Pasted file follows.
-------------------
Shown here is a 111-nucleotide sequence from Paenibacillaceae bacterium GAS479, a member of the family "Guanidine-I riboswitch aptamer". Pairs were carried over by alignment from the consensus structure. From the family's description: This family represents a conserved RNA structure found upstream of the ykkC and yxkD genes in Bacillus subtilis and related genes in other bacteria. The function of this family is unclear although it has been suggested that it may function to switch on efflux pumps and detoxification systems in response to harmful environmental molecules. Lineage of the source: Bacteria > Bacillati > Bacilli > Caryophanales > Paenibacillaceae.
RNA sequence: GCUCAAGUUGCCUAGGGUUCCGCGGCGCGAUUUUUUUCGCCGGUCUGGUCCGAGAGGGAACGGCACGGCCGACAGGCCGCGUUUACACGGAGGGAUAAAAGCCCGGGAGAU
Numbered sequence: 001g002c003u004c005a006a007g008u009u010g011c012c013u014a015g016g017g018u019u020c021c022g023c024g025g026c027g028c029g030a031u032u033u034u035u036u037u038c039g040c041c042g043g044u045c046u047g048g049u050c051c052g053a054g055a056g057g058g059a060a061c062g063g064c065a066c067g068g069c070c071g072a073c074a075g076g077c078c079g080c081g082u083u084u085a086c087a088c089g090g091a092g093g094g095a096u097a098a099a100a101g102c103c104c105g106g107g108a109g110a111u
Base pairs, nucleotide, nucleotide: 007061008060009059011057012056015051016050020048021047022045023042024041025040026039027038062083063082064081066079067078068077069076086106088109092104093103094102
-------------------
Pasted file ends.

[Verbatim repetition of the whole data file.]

Shown here is a 111-nucleotide sequence from Paenibacillaceae bacterium GAS479, a member of the family "Guanidine-I riboswitch aptamer". Pairs were carried over by alignment from the consensus structure. From the family's description: This family represents a conserved RNA structure found upstream of the ykkC and yxkD genes in Bacillus subtilis and related genes in other bacteria. The function of this family is unclear although it has been suggested that it may function to switch on efflux pumps and detoxification systems in response to harmful environmental molecules. Lineage of the source: Bacteria > Bacillati > Bacilli > Caryophanales > Paenibacillaceae.
RNA sequence: GCUCAAGUUGCCUAGGGUUCCGCGGCGCGAUUUUUUUCGCCGGUCUGGUCCGAGAGGGAACGGCACGGCCGACAGGCCGCGUUUACACGGAGGGAUAAAAGCCCGGGAGAU
Numbered sequence: 001g002c003u004c005a006a007g008u009u010g011c012c013u014a015g016g017g018u019u020c021c022g023c024g025g026c027g028c029g030a031u032u033u034u035u036u037u038c039g040c041c042g043g044u045c046u047g048g049u050c051c052g053a054g055a056g057g058g059a060a061c062g063g064c065a066c067g068g069c070c071g072a073c074a075g076g077c078c079g080c081g082u083u084u085a086c087a088c089g090g091a092g093g094g095a096u097a098a099a100a101g102c103c104c105g106g107g108a109g110a111u
Base pairs, nucleotide, nucleotide: 007061008060009059011057012056015051016050020048021047022045023042024041025040026039027038062083063082064081066079067078068077069076086106088109092104093103094102